Monday, February 22, 2016

Is the Vaunted Pivot Faltering in a Little-Known Area?

Before the places we pivoted from (the Middle East and Europe) reverted to violence, the grandly announced Pivot to the Pacific was considered brilliant strategy. How's it going there?

Hope and change seem to be failing to affect rulers in Micronesia where even President Obama's odd focus on global warming fails to win hearts and minds across a large swathe of low-lying Pacific islands.

Behold the restoration of our global reputation in the Pacific:

In December 2015, in an oft overlooked corner of the globe, the Congress of the Federated States of Micronesia (F.S.M.) passed a resolution signifying the intent to end the Compact of Free Association with the United States of America in 2018. The two sides were in the process of discussing a potential renewal of the Compact when it expires in 2023.

While the rest of the world watches events in the South China Sea and the East China Sea, the People’s Republic of China is positioning itself to be in the driver’s seat in an area of key strategic interest to the United States. If Washington fails to act in a timely manner to renew the sometimes troubled Compact relationship, it will inadvertently drive the Micronesians into the arms of China and simultaneously leave a gaping hole in strategic access.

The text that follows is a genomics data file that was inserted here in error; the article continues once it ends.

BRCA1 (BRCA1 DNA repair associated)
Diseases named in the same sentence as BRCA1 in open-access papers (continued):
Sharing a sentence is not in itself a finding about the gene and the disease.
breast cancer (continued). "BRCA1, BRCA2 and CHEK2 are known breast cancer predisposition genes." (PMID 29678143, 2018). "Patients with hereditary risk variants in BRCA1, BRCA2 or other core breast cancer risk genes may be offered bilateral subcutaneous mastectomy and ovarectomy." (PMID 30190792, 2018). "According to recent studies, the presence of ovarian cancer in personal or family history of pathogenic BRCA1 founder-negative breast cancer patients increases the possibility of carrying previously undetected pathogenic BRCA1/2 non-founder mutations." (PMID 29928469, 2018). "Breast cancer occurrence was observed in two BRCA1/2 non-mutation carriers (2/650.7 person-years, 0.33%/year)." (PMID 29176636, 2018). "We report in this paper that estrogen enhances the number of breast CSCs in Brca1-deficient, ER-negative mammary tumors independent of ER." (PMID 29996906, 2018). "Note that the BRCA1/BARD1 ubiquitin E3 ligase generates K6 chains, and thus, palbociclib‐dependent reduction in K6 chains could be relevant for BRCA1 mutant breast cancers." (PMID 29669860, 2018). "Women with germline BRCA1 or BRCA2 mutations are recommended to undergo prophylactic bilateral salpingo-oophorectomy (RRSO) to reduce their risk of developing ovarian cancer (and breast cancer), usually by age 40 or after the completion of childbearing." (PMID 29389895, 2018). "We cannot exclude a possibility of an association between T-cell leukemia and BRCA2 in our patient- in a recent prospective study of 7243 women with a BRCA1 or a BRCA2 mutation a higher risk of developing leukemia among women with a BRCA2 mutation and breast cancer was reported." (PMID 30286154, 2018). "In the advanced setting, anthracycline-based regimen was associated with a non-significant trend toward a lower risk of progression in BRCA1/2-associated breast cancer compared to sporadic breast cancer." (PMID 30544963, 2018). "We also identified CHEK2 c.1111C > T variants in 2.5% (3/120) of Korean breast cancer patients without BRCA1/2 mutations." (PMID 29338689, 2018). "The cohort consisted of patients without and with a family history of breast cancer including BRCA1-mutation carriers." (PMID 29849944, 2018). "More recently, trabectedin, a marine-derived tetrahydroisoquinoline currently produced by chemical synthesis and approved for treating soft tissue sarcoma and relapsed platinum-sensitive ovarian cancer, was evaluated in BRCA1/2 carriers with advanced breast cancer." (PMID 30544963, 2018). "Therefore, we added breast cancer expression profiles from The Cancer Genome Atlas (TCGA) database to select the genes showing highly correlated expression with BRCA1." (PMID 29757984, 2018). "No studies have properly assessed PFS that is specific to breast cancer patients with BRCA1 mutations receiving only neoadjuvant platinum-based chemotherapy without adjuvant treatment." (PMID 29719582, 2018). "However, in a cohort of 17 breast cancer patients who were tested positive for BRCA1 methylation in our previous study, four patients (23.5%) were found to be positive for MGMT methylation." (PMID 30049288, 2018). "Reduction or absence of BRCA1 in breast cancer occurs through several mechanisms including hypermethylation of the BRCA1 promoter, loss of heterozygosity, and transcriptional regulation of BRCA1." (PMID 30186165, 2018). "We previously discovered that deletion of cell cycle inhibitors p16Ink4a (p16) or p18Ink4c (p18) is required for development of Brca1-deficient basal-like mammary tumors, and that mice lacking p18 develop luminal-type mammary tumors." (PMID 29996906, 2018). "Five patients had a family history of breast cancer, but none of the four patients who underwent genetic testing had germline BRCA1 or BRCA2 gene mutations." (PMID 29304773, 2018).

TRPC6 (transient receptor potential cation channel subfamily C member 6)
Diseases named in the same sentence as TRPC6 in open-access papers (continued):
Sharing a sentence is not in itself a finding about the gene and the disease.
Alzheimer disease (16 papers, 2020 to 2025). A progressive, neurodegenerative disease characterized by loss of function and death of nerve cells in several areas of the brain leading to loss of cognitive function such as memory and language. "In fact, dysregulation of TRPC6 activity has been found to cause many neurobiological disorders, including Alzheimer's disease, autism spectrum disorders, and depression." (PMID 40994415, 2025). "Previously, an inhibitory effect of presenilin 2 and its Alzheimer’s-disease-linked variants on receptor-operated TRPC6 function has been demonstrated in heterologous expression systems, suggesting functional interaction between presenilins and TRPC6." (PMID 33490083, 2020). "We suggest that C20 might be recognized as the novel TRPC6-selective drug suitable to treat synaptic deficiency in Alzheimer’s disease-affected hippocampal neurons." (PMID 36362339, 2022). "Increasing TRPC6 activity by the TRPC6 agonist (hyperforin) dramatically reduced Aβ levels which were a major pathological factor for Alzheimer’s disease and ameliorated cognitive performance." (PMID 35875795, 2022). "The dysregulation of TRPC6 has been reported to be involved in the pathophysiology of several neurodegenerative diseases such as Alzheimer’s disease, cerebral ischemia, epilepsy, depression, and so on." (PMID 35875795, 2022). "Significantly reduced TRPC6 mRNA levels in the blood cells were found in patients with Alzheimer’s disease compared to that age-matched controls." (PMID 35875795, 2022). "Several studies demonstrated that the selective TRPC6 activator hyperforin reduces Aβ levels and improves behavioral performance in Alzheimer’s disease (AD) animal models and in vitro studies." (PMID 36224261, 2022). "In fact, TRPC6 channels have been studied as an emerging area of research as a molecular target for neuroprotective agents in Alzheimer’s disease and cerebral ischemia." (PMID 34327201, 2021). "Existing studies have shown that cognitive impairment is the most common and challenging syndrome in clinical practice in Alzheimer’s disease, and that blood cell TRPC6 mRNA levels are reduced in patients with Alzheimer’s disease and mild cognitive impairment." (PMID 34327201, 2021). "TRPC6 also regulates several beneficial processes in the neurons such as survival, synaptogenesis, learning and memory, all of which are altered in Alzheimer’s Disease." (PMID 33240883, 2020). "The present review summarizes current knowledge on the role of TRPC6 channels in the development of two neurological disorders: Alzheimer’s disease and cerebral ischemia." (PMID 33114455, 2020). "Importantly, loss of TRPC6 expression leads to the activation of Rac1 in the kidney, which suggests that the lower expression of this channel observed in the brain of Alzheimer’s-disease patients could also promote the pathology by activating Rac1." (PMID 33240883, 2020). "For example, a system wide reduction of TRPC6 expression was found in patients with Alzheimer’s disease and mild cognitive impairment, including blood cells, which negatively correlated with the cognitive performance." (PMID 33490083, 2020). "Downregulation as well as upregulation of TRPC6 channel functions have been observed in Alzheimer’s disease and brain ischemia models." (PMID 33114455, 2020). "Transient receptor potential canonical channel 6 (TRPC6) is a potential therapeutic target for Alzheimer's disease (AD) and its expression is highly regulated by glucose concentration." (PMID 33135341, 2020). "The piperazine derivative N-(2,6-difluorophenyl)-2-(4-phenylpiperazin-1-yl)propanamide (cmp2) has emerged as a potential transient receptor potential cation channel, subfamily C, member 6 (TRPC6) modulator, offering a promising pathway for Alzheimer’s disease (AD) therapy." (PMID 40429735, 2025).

Right now we have China penned west of the first island chain from Japan to the Philippines.

Although it is difficult to see the impacts of our pivot so far on Chinese actions.

If China exploits a cancellation of our relationship with Micronesia, the location of many World War II battles to push closer to Japan, China has the potential of pushing their anti-access/area denial forces east of that line and add to the complications of sending our forces west to contest a Chinese advance in the western Pacific.

Indeed, holding bases here would put China in the position to threaten Hawaii.

It is important to nail this compact issue down to the satisfaction of Micronesian sovereignty issues and our defense concerns.